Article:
Anderson, James S., one of the most worthy and successful of the pioneer residents of Jacksonville, Morgan County, Illinois, was born in Loudoun County, Virginia, on Gladstone’s birthday, July 22, 1810, the son of Robert and Sarah Anderson. In 1815 Robert Anderson journeyed with his family to Jefferson County, Indiana, where he settled on a tract of land which he cleared of timber.
For a short period of his early boyhood Mr. Anderson attended the subscription schools, meanwhile assisting his father on the farm during the summer. At the age of fifteen years, he went to Bethlehem to learn the trade of a cabinet maker. Thence he accompanied his employer to Nutford, Ohio, where he worked at his trade for three years. His employer having died Mr. Anderson went to Cincinnati, Ohio, where he secured employment in a furniture store, making furniture by hand. Having received an encouraging letter from his brother, John, who had located in Morgan County, Illinois, he persuaded his father to sell his property, and the family started for Illinois October 24, 1830, the fall preceding “the deep snow”. On arriving in Morgan County, his father entered a section of land nine miles south of Jacksonville. After assisting his father to clear a patch of the land and erect necessary buildings, a few weeks later James S. went to Jacksonville to work at his trade. As all work was stopped by the deep snow, he remained with his brother that winter on the latter’s farm. In March, 1831, he returned to Jacksonville and entered the employ of James Hurst, who had a furniture store on East Main street. Later he was employed by a Mr. Ament. Subsequently he and a fellow workman, named Ross, went to Carrollton, Illinois, to commence a business together, but Mr. Anderson became sick and returned to Jacksonville, where he established himself in the furniture trade in connection with Mr. Ross. Mr. Ament had failed and they occupied his old stand, where they conducted their business for eight years. At the end of that period, Mr. Anderson bought the interest of Mr. Ross, and soon afterward located on the northeast corner of the Public Square. Near that corner, in 1840, Mr. Anderson erected a frame building, in which he conducted his business until the present brick store was erected by him. He took a prominent part in mitigating the ravages of the cholera epidemic in 1833, nursing the sick and burying the dead, and sleeping in houses which had been vacated by those who had fled from the town.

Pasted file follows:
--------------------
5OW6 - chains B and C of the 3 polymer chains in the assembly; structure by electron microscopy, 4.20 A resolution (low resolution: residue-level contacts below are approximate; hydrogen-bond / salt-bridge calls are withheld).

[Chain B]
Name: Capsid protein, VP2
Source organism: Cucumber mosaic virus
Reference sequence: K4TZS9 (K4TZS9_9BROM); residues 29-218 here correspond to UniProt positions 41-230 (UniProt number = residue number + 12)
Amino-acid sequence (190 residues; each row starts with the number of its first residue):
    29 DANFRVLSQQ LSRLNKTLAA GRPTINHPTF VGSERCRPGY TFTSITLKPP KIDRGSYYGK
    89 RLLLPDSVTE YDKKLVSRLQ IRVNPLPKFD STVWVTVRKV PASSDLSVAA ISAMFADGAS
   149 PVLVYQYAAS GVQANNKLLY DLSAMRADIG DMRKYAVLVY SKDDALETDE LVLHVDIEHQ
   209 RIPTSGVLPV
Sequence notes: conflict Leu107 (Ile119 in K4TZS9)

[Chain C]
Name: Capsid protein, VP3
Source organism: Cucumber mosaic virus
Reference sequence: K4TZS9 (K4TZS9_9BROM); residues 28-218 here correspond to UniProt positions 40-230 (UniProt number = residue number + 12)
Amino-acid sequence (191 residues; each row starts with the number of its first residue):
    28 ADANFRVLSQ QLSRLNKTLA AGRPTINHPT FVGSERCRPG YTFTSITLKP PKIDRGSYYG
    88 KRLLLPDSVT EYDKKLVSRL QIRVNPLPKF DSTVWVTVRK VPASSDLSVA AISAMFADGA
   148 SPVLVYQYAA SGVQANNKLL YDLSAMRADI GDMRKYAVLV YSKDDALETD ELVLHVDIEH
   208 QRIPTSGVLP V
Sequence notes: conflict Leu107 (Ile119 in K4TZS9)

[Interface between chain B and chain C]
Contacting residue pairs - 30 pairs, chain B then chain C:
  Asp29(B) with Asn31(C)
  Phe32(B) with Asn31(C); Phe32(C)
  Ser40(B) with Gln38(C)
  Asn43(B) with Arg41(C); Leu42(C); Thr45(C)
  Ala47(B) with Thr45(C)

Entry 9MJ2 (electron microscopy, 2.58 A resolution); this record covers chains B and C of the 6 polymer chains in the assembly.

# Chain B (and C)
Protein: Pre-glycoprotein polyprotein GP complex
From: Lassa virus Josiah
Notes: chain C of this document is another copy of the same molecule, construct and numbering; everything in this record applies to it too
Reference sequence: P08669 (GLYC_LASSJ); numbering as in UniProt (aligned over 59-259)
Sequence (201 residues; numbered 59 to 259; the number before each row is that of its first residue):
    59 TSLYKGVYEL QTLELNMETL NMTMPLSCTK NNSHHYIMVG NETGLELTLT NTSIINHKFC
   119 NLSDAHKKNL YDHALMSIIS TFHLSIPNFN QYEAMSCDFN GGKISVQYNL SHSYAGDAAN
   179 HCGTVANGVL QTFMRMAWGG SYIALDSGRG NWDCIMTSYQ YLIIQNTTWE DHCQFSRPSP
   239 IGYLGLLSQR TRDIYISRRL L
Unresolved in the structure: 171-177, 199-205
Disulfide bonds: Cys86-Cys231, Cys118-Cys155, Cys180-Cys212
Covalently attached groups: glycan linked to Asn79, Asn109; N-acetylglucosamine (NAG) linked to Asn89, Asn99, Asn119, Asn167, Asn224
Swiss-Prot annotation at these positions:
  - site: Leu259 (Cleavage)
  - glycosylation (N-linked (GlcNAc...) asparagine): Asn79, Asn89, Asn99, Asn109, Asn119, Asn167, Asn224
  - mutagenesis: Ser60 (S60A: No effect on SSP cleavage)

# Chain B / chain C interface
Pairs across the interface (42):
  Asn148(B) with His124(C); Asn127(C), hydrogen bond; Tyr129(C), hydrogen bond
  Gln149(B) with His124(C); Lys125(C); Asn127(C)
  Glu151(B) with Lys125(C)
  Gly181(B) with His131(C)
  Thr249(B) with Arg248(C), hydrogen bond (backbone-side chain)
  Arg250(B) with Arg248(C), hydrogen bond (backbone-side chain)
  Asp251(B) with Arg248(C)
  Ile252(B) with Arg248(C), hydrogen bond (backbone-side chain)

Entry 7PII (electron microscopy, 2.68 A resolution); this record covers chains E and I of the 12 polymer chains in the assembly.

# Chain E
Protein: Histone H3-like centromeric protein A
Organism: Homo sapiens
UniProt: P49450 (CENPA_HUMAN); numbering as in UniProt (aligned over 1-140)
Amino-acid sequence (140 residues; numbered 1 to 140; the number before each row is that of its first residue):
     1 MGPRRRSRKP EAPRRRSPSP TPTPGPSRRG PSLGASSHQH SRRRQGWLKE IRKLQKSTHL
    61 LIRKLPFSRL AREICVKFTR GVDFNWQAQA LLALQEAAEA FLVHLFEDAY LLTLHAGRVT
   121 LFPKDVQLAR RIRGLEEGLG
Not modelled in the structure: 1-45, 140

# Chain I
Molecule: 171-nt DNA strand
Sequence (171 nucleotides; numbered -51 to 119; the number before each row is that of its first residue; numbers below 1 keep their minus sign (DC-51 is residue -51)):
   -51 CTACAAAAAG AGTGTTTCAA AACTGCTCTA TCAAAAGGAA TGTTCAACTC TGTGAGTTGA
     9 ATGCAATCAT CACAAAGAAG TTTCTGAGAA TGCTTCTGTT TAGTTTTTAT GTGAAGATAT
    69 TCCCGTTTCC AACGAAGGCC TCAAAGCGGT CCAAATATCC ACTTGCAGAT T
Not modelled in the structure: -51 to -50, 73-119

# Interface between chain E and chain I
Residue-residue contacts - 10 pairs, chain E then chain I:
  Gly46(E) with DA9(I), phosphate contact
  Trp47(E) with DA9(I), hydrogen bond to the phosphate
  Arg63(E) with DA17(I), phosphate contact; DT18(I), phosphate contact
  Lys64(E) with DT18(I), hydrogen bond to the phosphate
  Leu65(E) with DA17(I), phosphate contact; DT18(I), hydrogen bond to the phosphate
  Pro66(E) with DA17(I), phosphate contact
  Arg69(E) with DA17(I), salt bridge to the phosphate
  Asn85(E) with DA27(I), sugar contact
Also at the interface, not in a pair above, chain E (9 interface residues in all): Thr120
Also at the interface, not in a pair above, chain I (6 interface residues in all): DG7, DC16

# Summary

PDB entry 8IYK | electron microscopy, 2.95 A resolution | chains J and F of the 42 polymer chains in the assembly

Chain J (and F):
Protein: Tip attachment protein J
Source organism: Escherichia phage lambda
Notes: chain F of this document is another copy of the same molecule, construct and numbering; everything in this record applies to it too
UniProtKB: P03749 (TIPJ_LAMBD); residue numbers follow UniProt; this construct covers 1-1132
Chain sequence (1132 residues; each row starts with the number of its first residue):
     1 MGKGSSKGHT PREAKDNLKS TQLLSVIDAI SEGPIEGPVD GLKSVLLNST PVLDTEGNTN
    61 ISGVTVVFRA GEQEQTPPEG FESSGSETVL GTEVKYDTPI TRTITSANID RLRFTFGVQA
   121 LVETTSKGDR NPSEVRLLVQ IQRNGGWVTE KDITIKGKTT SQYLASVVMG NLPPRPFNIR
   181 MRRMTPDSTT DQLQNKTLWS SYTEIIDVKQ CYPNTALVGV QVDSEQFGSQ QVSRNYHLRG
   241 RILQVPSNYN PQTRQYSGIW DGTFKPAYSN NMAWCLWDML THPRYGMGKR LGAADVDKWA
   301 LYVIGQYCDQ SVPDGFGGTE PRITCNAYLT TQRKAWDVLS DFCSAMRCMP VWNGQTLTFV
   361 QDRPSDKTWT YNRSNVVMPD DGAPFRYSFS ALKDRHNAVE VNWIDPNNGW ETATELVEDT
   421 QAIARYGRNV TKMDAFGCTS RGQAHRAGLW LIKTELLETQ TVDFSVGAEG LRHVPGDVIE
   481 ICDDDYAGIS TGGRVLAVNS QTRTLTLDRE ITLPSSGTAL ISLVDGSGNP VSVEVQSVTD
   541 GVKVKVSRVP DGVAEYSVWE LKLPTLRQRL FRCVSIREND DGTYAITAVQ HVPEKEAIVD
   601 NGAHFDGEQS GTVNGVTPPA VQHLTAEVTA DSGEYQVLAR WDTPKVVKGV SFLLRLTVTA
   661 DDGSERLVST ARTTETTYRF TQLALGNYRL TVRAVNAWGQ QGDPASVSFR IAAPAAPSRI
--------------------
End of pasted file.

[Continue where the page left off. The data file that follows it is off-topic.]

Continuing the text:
In 1833 Mr. Anderson was united in marriage with Sarah J. Thompson, who was born in Lexington, Kentucky, and their union resulted in eight children, of whom but one survives – Samuel T., of Jacksonville.
In politics Mr. Anderson was first a Whig and afterward a Republican. He served one term in the City Council of Jacksonville. Religiously, he was a member of the Christian Church from early manhood, and officiated as Deacon for a long period. He served as a soldier in the Black Hawk War. Mr. Anderson died July 1, 1899, and his widow passed away on July 19th, following. He was a man of excellent traits of character, diligent and energetic in business, and highly respected.